26th April 1536 – Anne Boleyn Sees Her Chaplain and Cromwell Locks Himself Away

Posted By on April 26, 2011

Anne Boleyn and Elizabeth I Two worrying and strange events have come to our notice here at The Anne Boleyn Files. According to our sources at court and in the Queen’s household Queen Anne Boleyn has made an appointment to see her chaplain of two years, 32 year old Matthew Parker, and Thomas Cromwell has locked himself away with Dr Richard Sampson, Dean of the Chapel Royal.

Sir Tim Ridgway, our trusty court reporter, has heard that Queen Anne Boleyn is going to ask Parker* to watch over her daughter, the two year old Princess Elizabeth, in case anything should happen to her. This is worrying news when we consider the gossip around court that Henry VIII is very taken with a certain Lady Seymour. Is the Queen expecting to be set aside like her predecessor, Catherine of Aragon, or is she simply asking Parker to care for her daughter’s spiritual welfare as an adviser? We just don’t know, but Parker is close to both the King and Queen and has links with well-known Cambridge men and reformers like Hugh Latimer. He is a good choice as a spiritual adviser for Princess Elizabeth.

As for Cromwell locking himself away with Dr Sampson, who knows what is going on? What we do know is that Dr Sampson is known to be an expert on canon law**.

We will of course update you if we hear anything else about these two strange meetings. We always have our finger on the pulse and we have a network of trusted informants so you’ll hear it first at The Anne Boleyn Files!

*According to The Correspondence of Matthew Parker, Anne Boleyn charged him with the care of Elizabeth “not six days before her apprehension” and Eric Ives comments “That charge, and the debt he felt he owed to Anne, stayed with him for the rest of his life.”

**Chapuys wrote on the 29th April 1536 that ” Dr. Sampson, dean of the chapel, has been for the last four days continually with Cromwell.”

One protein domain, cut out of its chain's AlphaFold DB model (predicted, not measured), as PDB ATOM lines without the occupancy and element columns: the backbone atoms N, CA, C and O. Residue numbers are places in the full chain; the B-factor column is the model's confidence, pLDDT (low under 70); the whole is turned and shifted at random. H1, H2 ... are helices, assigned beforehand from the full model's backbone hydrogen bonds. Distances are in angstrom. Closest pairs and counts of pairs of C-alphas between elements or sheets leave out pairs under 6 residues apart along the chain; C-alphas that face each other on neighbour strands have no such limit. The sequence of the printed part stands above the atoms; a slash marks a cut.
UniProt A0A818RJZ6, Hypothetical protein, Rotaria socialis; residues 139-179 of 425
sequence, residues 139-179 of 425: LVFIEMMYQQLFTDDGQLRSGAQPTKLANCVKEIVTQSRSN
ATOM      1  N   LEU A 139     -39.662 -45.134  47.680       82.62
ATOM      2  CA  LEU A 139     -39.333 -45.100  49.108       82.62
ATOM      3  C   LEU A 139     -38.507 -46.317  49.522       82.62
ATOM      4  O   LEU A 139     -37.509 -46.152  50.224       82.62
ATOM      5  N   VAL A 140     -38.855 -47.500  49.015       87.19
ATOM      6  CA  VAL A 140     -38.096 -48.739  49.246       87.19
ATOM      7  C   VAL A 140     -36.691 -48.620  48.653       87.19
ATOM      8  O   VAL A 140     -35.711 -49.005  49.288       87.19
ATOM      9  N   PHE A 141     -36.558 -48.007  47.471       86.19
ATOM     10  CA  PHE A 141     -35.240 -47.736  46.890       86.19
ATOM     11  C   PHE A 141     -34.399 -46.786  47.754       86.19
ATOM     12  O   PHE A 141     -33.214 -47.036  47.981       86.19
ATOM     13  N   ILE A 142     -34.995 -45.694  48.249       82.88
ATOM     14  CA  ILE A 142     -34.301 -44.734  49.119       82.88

Sources

  • The Correspondence of Matthew Parker, D.D., Archbishop of Canterbury : comprising letters written by and to him, from A.D. 1535, to his death, A.D. 1575, edited for the Parker Society by John Bruce, and Thomas Thomason Perowne, p58
  • LP x. 753, Chapuys to Granvelle, 29 April 1536
  • The Life and Death of Anne Boleyn, Eric Ives, p267 and p321

6 thoughts on “26th April 1536 – Anne Boleyn Sees Her Chaplain and Cromwell Locks Himself Away”

  1. DuchessofBrittany says:

    Anne must have been terrified at this time. Since she was an intelligent woman, she must have known a game was afoot, but could never have guessed its ending. Going to Matthew Parker, speaks to Anne’s genuine concern for Elizabeth, her security and her future.
    The court was always a suffocating place, but I can only imagine with rumors ripe how Anne must have wondered exactly what was going on, and what her fate might be. I am sure in her darkest moments, she must have thought of Katherine of Aragon and Mary. Would she meet the same fate? What would become of her daughter? What treatment would she and Elizabeth be subjected to? Anne knew better than others when Henry turned on you, his cruelty knew no bounds!

  2. Esther Sorkin says:

    I agree that Anne must have been terrified, but I think that she may well have guessed that things could end with her death. She knew, very well, that she didn’t have the backing of foreign powers that provided some protection for Catherine of Aragon. I am curious, however as to why Cromwell would need to spend four days with an expert in canon law . I would think his studies of Leviticus during the divorce would have introduced him to chapter 18,
    verse 18 of that book … so he would known from the beginning that his relationship with Mary Boleyn (even without the formalities of marriage) could affect the validity of his marriage to Anne … he even got a conditional dispensation from the Pope allowing him to marry Anne if his marriage to Catherine proved invalid.

  3. Matterhorn says:

    I love that image of Anne and Elizabeth! It’s a great moment in the film.

  4. lisaannejane says:

    One day you are a beloved wife and now you worry if you will not be there and ask someone to look after your daughter, More rumors going on at Henry’s court than even about Lindsy Lohan. Not good news,

  5. Wendy says:

    Anne was no fool, and if she suspected that Henry may try to ‘put her away’ in favour of Jane Seymour then she would have foreseen a separation from Elizabeth. If she were sent to a Nunnery she might never see Elizabeth again, and would have wanted someone of her own choosing to watch over her and guide her. I doubt Anne actually thought at this point that Henry would try to kill her.

  6. Anne Barnhill says:

    Anne must have known something was coming–Henry had made no secret of his interest in Lady Jane. She definitely would want someone she trusted to see after Elizabeth’s spiriutal training and just be responsible. All of this is so sad.

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